previous next
[136] However, the soldiers that were sent did not find the guards of the temple asleep, as they hoped to have done; but were obliged to fight with them immediately hand to hand, as they rushed with violence upon them with a great shout. Now as soon as the rest within the temple heard that shout of those that were upon the watch, they ran out in troops upon them. Then did the Romans receive the onset of those that came first upon them; but those that followed them fell upon their own troops, and many of them treated their own soldiers as if they had been enemies; for the great confused noise that was made on both sides hindered them from distinguishing one another's voices, as did the darkness of the night hinder them from the like distinction by the sight, besides that blindness which arose otherwise also from the passion and the fear they were in at the same time; for which reason it was all one to the soldiers who it was they struck at. However, this ignorance did less harm to the Romans than to the Jews, because they were joined together under their shields, and made their sallies more regularly than the others did, and each of them remembered their watch-word; while the Jews were perpetually dispersed abroad, and made their attacks and retreats at random, and so did frequently seem to one another to be enemies; for every one of them received those of their own men that came back in the dark as Romans, and made an assault upon them; so that more of them were wounded by their own men than by the enemy, till, upon the coming on of the day, the nature of the right was discerned by the eye afterward. Then did they stand in battle-array in distinct bodies, and cast their darts regularly, and regularly defended themselves; nor did either side yield or grow weary. The Romans contended with each other who should fight the most strenuously, both single men and entire regiments, as being under the eye of Titus; and every one concluded that this day would begin his promotion if he fought bravely. What were the great encouragements of the Jews to act vigorously were, their fear for themselves and for the temple, and the presence of their tyrant, who exhorted some, and beat and threatened others, to act courageously. Now, it so happened, that this fight was for the most part a stationary one, wherein the soldiers went on and came back in a short time, and suddenly; for there was no long space of ground for either of their flights or pursuits. But still there was a tumultuous noise among the Romans from the tower of Antonia, who loudly cried out upon all occasions to their own men to press on courageously, when they were too hard for the Jews, and to stay when they were retiring backward; so that here was a kind of theater of war; for what was done in this fight could not be concealed either from Titus, or from those that were about him. At length it appeared that this fight, which began at the ninth hour of the night, was not over till past the fifth hour of the day; and that, in the same place where the battle began, neither party could say they had made the other to retire; but both the armies left the victory almost in uncertainty between them; wherein those that signalized themselves on the Roman side were a great many, but on the Jewish side, and of those that were with Simon, Judas the son of Merto, and Simon the son of Josas; of the Idumeans, James and Simon, the latter of whom was the son of Cathlas, and James was the son of Sosas; of those that were with John, Gyphtheus and Alexas; and of the zealots, Simon the son of Jairus.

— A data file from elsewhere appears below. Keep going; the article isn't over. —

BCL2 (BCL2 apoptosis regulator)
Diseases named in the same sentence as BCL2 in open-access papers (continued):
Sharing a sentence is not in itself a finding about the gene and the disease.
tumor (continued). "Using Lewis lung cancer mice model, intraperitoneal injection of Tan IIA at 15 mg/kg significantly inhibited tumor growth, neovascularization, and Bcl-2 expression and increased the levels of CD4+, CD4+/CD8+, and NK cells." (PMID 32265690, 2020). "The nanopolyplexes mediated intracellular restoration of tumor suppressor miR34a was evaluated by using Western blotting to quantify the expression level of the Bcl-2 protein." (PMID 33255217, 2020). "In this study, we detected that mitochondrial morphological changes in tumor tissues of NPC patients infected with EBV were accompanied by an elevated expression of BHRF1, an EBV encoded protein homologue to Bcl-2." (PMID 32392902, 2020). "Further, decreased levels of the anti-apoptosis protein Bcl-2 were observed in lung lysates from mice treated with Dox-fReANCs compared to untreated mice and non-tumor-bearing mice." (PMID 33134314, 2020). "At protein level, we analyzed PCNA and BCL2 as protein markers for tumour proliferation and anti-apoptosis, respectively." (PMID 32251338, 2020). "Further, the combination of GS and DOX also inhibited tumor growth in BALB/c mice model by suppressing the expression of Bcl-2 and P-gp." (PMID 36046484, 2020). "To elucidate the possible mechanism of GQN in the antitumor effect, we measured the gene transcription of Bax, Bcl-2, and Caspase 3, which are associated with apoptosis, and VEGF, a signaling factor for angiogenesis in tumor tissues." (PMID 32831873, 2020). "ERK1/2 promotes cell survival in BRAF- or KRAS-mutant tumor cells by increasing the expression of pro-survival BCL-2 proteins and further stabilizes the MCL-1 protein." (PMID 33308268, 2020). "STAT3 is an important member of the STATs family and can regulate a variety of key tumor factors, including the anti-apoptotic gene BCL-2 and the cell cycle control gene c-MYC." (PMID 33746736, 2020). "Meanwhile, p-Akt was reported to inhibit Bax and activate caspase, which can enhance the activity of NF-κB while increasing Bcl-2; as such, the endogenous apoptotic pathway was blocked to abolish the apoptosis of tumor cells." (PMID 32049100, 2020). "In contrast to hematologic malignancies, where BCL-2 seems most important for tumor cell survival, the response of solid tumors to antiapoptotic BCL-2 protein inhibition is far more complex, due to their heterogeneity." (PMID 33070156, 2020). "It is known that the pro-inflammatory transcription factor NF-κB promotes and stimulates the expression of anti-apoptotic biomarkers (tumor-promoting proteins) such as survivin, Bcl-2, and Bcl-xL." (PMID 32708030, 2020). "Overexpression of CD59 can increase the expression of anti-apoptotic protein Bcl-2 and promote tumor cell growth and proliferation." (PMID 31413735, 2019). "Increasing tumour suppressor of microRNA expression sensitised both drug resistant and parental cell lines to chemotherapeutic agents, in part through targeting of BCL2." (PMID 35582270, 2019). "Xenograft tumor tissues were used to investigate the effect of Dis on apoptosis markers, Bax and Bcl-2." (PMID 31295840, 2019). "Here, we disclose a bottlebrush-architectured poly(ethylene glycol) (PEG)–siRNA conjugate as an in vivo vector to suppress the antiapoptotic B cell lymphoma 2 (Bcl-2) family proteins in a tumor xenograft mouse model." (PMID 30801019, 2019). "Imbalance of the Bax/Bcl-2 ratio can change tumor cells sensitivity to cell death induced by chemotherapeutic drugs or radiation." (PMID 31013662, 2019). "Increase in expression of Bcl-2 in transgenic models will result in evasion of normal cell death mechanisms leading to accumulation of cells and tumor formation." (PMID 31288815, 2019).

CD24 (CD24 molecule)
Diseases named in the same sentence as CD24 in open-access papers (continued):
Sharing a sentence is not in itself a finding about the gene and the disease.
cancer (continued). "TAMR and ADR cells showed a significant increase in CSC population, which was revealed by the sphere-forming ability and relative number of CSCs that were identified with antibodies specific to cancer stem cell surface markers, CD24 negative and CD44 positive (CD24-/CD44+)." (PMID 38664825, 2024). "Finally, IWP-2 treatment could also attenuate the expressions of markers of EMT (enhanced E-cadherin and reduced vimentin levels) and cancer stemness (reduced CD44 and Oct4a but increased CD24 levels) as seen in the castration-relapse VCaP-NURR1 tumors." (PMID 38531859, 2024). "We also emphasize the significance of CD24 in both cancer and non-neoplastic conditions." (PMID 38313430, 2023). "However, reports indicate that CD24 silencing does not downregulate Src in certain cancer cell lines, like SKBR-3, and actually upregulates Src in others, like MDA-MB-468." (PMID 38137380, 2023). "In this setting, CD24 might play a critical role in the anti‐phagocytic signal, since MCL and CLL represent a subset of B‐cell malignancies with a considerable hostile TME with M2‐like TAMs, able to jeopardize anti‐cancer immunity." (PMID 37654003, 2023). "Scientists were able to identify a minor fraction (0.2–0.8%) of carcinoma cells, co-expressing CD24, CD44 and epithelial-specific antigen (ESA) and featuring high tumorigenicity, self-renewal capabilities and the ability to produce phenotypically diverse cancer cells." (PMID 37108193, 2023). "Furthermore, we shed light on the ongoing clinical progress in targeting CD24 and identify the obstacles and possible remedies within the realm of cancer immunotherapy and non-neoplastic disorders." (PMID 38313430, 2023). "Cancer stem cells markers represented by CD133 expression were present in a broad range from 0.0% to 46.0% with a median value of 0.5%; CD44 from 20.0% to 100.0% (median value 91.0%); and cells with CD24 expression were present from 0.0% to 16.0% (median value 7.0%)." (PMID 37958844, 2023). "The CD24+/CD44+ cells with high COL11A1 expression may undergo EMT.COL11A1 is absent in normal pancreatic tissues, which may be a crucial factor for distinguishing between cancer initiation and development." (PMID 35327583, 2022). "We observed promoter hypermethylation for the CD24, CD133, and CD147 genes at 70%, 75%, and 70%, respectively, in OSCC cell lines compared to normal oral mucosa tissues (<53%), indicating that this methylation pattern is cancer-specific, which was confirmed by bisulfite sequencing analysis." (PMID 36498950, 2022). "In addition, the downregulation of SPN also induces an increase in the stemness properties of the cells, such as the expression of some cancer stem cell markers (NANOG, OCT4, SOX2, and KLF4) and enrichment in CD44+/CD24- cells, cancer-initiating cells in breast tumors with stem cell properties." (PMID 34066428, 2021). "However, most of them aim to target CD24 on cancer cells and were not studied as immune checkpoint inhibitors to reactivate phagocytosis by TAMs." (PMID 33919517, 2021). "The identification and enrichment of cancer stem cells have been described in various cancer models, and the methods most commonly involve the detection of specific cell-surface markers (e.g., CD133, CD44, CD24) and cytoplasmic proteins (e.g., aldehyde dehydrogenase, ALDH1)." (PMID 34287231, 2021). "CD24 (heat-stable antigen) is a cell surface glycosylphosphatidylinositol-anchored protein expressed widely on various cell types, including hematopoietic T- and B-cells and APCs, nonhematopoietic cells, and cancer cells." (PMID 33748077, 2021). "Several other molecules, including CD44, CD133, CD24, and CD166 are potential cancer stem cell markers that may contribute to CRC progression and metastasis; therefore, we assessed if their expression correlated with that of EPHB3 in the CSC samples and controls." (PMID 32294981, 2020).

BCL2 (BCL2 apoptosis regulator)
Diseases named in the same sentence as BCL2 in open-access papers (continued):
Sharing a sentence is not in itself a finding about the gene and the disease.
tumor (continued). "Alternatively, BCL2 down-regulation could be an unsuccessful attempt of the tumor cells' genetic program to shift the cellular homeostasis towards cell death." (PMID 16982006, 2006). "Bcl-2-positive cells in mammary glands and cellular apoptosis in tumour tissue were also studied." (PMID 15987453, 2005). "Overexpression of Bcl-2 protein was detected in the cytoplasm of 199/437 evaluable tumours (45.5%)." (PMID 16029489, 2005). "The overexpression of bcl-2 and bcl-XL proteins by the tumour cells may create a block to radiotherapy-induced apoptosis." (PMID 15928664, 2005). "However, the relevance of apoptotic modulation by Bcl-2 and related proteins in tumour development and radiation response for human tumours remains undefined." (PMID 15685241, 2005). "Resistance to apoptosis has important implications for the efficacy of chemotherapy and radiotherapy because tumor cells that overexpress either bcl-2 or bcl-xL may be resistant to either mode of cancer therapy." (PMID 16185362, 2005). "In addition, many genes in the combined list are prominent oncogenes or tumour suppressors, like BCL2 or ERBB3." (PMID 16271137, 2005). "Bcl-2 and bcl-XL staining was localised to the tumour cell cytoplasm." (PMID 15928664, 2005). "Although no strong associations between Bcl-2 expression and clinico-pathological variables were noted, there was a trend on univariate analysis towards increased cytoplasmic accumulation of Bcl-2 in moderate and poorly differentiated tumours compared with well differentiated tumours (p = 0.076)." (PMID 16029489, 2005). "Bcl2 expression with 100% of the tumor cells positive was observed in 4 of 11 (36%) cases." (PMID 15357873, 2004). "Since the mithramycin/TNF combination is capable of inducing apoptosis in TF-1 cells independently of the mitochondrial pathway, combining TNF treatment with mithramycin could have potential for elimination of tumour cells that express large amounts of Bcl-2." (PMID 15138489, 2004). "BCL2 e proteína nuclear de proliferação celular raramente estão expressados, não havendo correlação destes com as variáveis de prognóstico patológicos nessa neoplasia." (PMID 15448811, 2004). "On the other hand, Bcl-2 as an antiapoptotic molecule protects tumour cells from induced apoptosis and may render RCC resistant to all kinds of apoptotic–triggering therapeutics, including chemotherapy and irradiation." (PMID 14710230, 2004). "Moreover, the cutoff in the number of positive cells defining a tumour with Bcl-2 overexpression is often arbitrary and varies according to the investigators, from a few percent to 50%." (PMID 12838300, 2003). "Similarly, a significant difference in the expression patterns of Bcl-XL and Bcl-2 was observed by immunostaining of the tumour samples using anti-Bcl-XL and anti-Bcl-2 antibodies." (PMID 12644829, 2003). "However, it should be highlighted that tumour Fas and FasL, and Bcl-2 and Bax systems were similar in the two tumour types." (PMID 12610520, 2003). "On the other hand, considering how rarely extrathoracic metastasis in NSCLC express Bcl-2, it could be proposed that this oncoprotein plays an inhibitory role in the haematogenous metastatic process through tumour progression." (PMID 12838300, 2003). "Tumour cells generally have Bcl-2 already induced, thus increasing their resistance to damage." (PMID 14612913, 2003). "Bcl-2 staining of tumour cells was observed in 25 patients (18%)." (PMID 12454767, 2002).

Creative Commons License
This work is licensed under a Creative Commons Attribution-ShareAlike 3.0 United States License.

An XML version of this text is available for download, with the additional restriction that you offer Perseus any modifications you make. Perseus provides credit for all accepted changes, storing new additions in a versioning system.

load focus Greek (B. Niese, 1895)
hide Places (automatically extracted)

View a map of the most frequently mentioned places in this document.

Visualize the most frequently mentioned Pleiades ancient places in this text.

Download Pleiades ancient places geospacial dataset for this text.

hide Display Preferences
Greek Display:
Arabic Display:
View by Default:
Browse Bar: